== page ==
The world's No. 4 carmaker, formed in January from the merger of PSA and Fiat Chrysler (FCA), said higher prices and cost savings were boosting profitability, with first-half margins at FCA's old North American business hitting a record high.
"You can see his hand in these results, synergies he has realised in just six months are conspicuous, he's doing an excellent job," Bestinver analyst Marco Opipari said of Tavares.
Stellantis said it was now aiming for an adjusted operating profit margin of around 10% this year, compared with 5.5%-7.5% previously.
The company, whose brands also include Citroen, Dodge, Jeep and Maserati, said it made around 1.3 billion euros ($1.5 billion) in merger-related net cash savings in the first six months of the year.
Its Milan-listed shares rose as much as 5.3% and were the best performer in Italy's blue-chip index.
"It's the least we could say to say that Stellantis had a strong start on H1 2021," Tavares told analysts on a conference call. "You have in front of you a very happy CEO."
He added that Stellantis was "still a baby company" and Chief Financial Officer Richard Palmer said he was confident the group would reach its long-term goal of 5 billion euros in annual savings, and it aimed to achieve 80% of them by 2024.
The new margin forecast assumes no further deterioration in the global semiconductor shortage that has been affecting the whole industry, and no further pandemic lockdowns in Europe and in the United States.
Last month, Tavares warned the semiconductor shortage would drag into next year.
On Tuesday, calling the shortage "the big gorilla in the room," Tavares said he expects to see some improvement in chip supply in the fourth quarter after difficulties in the current three-month period, but visibility remains poor.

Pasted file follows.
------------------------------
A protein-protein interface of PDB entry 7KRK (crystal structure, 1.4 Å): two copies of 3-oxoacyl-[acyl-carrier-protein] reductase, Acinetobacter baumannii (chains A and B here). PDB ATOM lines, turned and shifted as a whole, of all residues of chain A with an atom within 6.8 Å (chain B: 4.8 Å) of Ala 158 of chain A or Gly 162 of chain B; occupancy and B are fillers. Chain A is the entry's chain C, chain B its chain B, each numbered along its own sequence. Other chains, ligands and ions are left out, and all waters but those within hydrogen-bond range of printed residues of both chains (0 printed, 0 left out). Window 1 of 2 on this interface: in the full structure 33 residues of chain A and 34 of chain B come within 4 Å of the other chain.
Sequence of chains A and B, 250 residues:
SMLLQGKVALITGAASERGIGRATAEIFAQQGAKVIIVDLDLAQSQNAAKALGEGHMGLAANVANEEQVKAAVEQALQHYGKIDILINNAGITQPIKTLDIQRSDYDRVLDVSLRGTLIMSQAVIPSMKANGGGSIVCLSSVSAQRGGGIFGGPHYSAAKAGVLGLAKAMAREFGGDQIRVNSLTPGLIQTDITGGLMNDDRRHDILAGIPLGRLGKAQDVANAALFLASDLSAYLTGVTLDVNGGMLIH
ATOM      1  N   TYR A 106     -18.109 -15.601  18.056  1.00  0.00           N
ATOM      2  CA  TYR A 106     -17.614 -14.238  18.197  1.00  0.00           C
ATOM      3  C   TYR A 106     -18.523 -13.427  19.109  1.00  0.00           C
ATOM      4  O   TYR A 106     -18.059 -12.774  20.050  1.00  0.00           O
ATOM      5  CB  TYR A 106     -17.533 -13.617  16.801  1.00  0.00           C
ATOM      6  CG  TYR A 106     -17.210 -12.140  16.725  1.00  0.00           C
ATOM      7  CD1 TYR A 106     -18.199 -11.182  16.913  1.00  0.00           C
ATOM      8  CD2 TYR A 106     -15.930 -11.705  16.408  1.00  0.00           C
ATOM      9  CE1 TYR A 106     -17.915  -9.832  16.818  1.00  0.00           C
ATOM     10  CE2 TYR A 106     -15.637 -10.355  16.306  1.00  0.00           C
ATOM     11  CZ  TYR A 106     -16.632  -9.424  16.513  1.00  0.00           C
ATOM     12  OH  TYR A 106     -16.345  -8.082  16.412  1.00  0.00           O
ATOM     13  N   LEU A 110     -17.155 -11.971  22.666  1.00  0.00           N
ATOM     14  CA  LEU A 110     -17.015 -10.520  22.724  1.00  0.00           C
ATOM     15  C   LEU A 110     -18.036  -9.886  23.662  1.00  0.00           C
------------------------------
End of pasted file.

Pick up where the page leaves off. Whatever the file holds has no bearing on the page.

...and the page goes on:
Palmer said the group expects a total projected production loss of around 1.4 million vehicles in 2021.
He added a spike in raw material prices was also a challenge, with its impact felt more in the second half.
In January-June, Stellantis' pro-forma adjusted earnings before interest and tax (EBIT) totalled 8.62 billion euros, topping analysts' average forecast of 5.94 billion in a Reuters poll.
Pricing contributed almost 4 billions to first-half EBIT.
Bestinver's Opipari said lower production due to the chip shortage helped the group to keep prices high and boost margins.
"With a constrained vehicle offer, they did not need to make discounts," he said.
The carmaker reported an EBIT margin of 11.4% in the first six months, with North America at 16.1% due to record pricing for such vehicles as the Ram pickup.
Tavares said North America and Europe were "two strong engines ... pulling the company forward."
Pro-forma industrial free cash flow was a negative 1.16 billion euros, "reflecting negative working capital impacts due to unfilled semiconductor orders, offsetting positive net synergies," it said.
In a another sign of efficiency gains under Tavares, luxury brand Maserati reported first-half adjusted operating income of 29 million euros after two years in the red.
Regarding China, Tavares said Stellantis was moving "very well" toward a "deep change" in strategy and was still finalising a few discussions. The new strategy will be in place by the end of the year, he added.
He also said the automaker was "all in" on the rollout of electric vehicles (EVs) and would introduce 11 new pure EVs over the next 24 months, bringing the total number to 22 at the end of the period.
Tavares said Stellantis is setting up a software division and would outline that strategy later.
($1 = 0.8417 euros)
(Writing by Giulio Piovaccari and Ben KlaymanAdditional reporting by Giancarlo Navach and Stephen JewkesEditing by Tomasz Janowski, Mark Potter and Nick Zieminski)
By Giulio Piovaccari and Gilles Guillaume